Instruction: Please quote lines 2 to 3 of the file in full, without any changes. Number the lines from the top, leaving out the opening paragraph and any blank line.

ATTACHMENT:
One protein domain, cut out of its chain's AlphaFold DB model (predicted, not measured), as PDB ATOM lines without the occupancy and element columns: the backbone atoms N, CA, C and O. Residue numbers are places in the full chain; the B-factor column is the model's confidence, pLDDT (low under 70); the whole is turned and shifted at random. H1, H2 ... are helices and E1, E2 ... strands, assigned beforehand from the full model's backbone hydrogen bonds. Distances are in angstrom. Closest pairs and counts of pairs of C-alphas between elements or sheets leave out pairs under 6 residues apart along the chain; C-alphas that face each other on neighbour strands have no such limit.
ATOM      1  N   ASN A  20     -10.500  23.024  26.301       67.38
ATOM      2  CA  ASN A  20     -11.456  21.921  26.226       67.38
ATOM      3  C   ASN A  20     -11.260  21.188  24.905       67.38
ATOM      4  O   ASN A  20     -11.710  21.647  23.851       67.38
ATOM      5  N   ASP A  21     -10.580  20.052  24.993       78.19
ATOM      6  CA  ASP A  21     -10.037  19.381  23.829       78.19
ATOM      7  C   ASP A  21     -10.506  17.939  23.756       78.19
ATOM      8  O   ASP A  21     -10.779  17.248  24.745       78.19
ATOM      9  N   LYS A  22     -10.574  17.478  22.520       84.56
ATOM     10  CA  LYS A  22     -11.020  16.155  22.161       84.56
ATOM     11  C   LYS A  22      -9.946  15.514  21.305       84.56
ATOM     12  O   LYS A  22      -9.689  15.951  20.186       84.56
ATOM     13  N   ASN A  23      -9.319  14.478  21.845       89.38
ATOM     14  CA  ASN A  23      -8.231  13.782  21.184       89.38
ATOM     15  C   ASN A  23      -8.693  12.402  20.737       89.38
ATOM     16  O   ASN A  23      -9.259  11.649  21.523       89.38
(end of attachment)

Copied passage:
ATOM      2  CA  ASN A  20     -11.456  21.921  26.226       67.38
ATOM      3  C   ASN A  20     -11.260  21.188  24.905       67.38